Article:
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We Need To Change The Way We Define Sex, And It Starts By Embracing Outercourse

For the month of September, Bustle’s Sex TBH package is talking about sex, honestly. We’re delving into how women approach the things they’re taught to be shy or embarrassed about in the bedroom — and, in doing so, we're liberating people to live their best (sex) lives. Let’s do it.

"But, do you miss it?" It's a question I get all the time now that I'm in a lesbian relationship. People assume that I miss penetration, and not everyone can understand the transition from a straight relationship to a lesbian relationship — especially when it comes to sex. Two years into a lesbian relationship, and with multiple female sexual partners before that, I'm astounded at how many people ask me ridiculous questions that essentially minimize and misunderstand the lesbian sexual experience.

"I just think it's like a really good appetizer with no main course," one friend said to me. That may be true for her, but to assume that it's true for others isn't fair. What satisfies one person might not satisfy another, but the problematic way we talk about sex makes it hard for people to understand that it's multifaceted. And the root of the problem just may be intercourse and how we, as a society, interpret it.

That's why there's so much attention on the sex term "outercourse" right now. Outercourse, to put it simply, includes all kinds of sexual activity, including vibrators, massage, clitoral stimulation, and more — everything but penetrative sex. It's a way of acknowledging the fact that sex is about so much more than PIV. And it's time to really embrace it.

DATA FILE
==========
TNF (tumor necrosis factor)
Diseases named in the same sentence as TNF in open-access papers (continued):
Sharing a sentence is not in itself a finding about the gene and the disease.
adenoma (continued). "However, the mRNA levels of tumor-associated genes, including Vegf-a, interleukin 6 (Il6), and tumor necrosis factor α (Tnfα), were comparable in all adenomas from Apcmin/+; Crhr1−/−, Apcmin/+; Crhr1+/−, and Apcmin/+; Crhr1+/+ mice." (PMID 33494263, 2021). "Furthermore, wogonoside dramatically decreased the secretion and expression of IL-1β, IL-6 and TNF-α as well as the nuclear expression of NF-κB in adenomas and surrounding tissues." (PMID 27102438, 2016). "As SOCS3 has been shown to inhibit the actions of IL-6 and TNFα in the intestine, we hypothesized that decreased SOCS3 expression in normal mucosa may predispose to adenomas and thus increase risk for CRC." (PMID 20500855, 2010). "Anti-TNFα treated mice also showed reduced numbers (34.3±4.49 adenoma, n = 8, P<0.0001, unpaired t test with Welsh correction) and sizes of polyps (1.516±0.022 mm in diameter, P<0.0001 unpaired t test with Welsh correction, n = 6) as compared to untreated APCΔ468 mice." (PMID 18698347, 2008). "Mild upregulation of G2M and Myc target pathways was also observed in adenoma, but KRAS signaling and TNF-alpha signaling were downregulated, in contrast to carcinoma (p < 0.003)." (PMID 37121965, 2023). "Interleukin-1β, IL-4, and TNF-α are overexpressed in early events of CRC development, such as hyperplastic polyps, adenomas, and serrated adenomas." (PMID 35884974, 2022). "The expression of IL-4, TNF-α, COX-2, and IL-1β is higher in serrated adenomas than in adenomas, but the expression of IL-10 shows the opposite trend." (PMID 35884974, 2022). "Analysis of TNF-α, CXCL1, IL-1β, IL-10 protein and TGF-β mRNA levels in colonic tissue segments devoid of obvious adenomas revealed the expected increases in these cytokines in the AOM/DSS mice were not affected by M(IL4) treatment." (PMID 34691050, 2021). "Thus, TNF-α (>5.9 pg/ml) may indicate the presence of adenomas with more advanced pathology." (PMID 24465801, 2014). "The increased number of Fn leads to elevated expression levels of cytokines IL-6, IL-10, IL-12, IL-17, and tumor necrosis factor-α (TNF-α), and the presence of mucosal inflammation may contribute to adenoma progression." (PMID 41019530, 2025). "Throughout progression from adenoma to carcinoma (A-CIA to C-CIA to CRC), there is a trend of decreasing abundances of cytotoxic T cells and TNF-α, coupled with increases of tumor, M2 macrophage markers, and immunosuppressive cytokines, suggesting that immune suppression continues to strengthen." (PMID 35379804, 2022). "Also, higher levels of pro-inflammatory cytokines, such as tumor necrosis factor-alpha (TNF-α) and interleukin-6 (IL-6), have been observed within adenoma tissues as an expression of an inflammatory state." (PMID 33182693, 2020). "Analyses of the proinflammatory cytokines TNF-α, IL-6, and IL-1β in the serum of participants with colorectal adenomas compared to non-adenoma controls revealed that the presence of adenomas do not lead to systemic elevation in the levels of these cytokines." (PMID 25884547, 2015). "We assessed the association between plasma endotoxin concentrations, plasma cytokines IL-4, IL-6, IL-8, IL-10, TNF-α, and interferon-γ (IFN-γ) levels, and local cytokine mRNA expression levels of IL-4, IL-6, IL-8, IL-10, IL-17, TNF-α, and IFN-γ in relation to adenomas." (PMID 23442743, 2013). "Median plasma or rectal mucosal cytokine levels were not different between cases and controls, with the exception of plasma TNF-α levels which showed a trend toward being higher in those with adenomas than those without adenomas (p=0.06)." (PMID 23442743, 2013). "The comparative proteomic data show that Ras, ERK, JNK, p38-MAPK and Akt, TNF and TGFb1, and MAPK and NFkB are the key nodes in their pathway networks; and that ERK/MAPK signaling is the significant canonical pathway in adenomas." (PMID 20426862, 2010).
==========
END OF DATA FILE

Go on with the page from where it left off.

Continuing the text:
The problem is, we've already developed a dialogue that puts penis-in-vagina sex above all else. Focusing on it is an issue for a variety of reasons — it excludes LGBTQ couples, it doesn't recognize that most women can't come from vaginal penetration alone, and it makes us look at "foreplay" as something to get through in order to arrive at the main event.

But there is so much more to sexual pleasure. "In my book I use this quote: 'Instead of intercourse being the main course, it is now merely another a la carte in a satisfying sexual experience'," Dr. Dawn Michael, author of The Ultimate Intimacy Guide For Passionate People, tells Bustle. "When couples can enjoy all of the wonderful sexual experiences that have nothing to do with intercourse it can also create deeper intimacy as well as add spice to the relationship."

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"I think many people equate intimacy with the in-and-out of sex," Amy Levine, sex coach and founder of Ignite Your Pleasure, tells Bustle. "It's often due to lack of relationship role models to teach them about true intimacy and lack of sex ed. Instead many people learn through trial and error and may not have a better understanding of what it takes to have better sex until the info pop-ups on the web or social media to educate them."

There are so many benefits to focusing on outercourse, and understandably, a lot of us probably need more of it in our lives.